The present invention addresses the need for cellular proteomic profiling method that is fast, inexpensive, accessible to most labs, and can profile from hundreds to thousands of targets at once.

BRIEF SUMMARY OF THE INVENTION

The present invention provides methods of identifying the presence and relative abundance of a protein in or on a cell or population of cells, with the methods comprising applying to a population of cellular proteins a collection of Fab-phage particles that contain nucleic acid encoding at least one antibody Fab fragment, wherein each of the antibody Fab fragments has a known protein to which it will bind in a specific manner. After binding is allowed to occur, those Fab-phage not bound to targets are washed away and the remaining phage are propagated in bacteria before the cellular proteins that specifically bind to one or more of the applied Fab-phages are isolated and separated from the bound Fab-phages and the nucleic acid within the Fab-phage is amplified and then sequenced to determine the polynucleotide sequences of the nucleic acid molecules from the Fab-phages that bound to the cellular proteins. The nucleotide sequences of the nucleic acid molecules from the Fab-phages correlate to the coding sequences of the antibody Fab fragments that are known to bind in a specific manner to a protein.

BRIEF DESCRIPTION OF THE DRAWINGS

FIG. 1A depicts a representative Fab-phage utilized in the methods of the present invention. FIG. 1B depicts a workflow diagram of one embodiment of the methods of the present invention.

FIG. 2 provides a graph of the concept of fractional occupancy between a ligand and its binding partner.

FIG. 3 depicts the linear correlation between the number of Fab-phage and output titer observed in the “under-saturation range” (expressed as fraction output phage recovered over input phage).

FIG. 4A depicts HeLa cells that were engineered to express GFP tethered to their surface by a standard PDGF transmembrane domain. FIG. 4B depicts the Fab-phage titer in which a single anti-GFP Fab-phage was incubated with HeLaGFP cells (1M), HeLa cells (no GFP) (1M), and no cells (plastic only). The phage titer for each condition including the input is shown. The titer for phage on HeLaGFP cells was over 1,000-fold in excess over that for HeLa, which in turn was 100-fold in excess over no cells (plastic alone).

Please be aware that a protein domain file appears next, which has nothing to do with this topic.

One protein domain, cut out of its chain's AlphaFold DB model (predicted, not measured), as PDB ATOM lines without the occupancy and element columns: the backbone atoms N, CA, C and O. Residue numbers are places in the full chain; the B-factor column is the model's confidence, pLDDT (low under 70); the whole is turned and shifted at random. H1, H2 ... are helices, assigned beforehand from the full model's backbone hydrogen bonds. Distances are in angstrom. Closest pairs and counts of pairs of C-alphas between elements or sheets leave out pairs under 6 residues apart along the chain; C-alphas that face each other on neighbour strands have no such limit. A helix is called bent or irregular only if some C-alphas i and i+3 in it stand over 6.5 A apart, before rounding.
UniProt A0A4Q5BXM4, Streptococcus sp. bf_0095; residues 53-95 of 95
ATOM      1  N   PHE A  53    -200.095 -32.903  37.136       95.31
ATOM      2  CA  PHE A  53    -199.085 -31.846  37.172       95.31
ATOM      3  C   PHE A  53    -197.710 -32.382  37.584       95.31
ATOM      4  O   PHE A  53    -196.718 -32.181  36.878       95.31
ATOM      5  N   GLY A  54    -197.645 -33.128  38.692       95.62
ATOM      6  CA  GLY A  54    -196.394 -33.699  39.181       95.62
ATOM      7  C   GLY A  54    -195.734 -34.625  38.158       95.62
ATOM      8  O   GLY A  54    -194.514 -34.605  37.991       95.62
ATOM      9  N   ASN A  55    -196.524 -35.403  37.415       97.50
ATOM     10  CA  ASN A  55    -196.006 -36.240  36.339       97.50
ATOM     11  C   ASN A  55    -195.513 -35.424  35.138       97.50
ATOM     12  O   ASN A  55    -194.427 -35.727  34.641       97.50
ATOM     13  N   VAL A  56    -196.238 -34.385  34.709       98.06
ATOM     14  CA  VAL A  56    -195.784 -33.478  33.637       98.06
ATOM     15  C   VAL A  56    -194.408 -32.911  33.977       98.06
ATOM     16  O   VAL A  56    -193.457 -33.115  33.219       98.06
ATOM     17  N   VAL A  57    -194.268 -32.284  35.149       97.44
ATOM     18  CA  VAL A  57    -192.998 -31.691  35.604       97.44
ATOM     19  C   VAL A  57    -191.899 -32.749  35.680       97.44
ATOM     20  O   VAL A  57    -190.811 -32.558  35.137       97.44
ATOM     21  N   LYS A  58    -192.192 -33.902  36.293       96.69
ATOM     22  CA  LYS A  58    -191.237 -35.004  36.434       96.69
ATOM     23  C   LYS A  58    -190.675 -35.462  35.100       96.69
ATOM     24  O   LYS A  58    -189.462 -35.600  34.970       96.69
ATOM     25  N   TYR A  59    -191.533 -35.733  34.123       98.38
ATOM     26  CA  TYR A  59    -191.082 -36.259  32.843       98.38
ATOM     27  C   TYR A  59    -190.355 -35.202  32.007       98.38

FIG. 5 depicts the results after creating, propagating, amplifying, and sequencing a defined, “mock” mixture of 32 Fab-phages designed to simulate an expected cell output.

FIG. 6 depicts the output results when subjecting the HeLaGFP cells to a library of 32 Fab-phages

FIG. 7 depicts the results of performing the methods of the present invention on MCF10A cells or MCF10A transfected with the KRAS oncogene. The results show that the fold-enrichment over background (FEOB) had a value of 19.0 for MCF10A-EV cells and 84.6 for MCF10A-KRAS cells, or a ˜4.45-fold increase, of the CDCP1 gene in KRAS cells over empty vector cells. These results compare quite favorably with data using flow cytometry in which it has been reported or observed that MCF10A cells show an increase of ˜4-5 times of surface CDCP1 gene upon transformation with KRAS, relative to empty vector. Moreover, a number of proteins previously undetected by other methods were observed to be upregulated in the transfected cells. For example EGFR, AXL, FGFR2 and PDGFRA are all upregulated upon KRAS transformation.

FIG. 8 depicts a workflow of the methods of the present invention being used for intracellular proteins.